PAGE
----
The near field was full of sheep. The full, woolly forms with sharp accents of light against the dark grass, the alternation between light-coloured sheep and dark ones, small and large, had that air of carefully-planned accident which one sometimes sees in paintings, but not often in nature. They glowed a deep gold colour like lumps of phosphorescent substance, and there were little pools of violet between their legs and in their ears. Two sheep had strayed down on to the steep bank of the ditch and were tearing ravenously at the thick, dark water-grass which met over their backs. They had pushed their way through gaps in the hedge and seemed to be expecting at any moment to be driven back. They were gulping as much as they could in the time, their eye wide with anxiety. Standing almost vertically faced downwards, they seemed to be in the most disadvantageous position both for eating and for coping with any sudden emergency that might arise.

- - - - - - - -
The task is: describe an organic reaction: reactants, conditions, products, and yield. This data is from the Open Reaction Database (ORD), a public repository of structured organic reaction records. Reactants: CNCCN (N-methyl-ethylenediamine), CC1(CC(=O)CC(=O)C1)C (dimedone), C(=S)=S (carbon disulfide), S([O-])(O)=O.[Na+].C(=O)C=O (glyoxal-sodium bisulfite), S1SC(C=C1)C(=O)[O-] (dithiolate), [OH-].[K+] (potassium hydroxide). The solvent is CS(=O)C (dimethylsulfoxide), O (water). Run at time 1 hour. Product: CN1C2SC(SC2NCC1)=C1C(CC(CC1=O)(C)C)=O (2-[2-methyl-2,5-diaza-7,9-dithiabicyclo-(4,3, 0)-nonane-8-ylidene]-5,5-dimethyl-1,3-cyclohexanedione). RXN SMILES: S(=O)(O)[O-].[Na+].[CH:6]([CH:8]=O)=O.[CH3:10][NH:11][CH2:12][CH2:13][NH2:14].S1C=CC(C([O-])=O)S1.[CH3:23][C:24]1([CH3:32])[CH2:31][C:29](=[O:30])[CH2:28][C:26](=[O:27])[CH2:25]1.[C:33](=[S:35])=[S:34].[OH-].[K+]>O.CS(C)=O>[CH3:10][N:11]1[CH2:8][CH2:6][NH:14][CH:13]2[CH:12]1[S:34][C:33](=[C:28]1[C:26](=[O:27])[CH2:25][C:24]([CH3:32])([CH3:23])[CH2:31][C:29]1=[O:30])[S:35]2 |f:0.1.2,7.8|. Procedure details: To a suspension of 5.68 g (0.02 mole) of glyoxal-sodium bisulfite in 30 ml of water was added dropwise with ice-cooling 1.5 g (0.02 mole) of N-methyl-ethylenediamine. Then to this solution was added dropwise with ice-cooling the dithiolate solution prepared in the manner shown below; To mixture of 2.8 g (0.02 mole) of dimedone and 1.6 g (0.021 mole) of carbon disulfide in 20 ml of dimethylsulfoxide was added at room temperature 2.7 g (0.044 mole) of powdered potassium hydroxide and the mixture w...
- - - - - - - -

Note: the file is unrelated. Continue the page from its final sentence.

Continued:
The grass in the field was lighter in colour and had already been grazed down to a short turf like the thick pile on a carpet. Each sheep was eating with a sort of desperate concentration as though it had not seen grass for some time. They just kept their heads down and moved slowly forward, one foot at a time. But some, perhaps, because their necks had got stiff, had bent their front legs and were kneeling on their little fluffy knees with their black hoofs tucked up off the ground so as not to soil them and their backsides sticking absurdly into the air. The rams had hardly any wool and their skins had that grey, flatulent look that dead sheep have. They seemed inflated with eating and walked about painfully and awkwardly as though they were pregnant. They seemed just able to eat and transport their cumbersome genitals and excrete the little shiny damp balls of dung from time to time. That was a complete existence. The only sound was the crisp tearing of grass and an occasional low grunt and from the nearer sheep the muffled reverberations of some digestive process and blowing out of wind suddenly through the nostrils.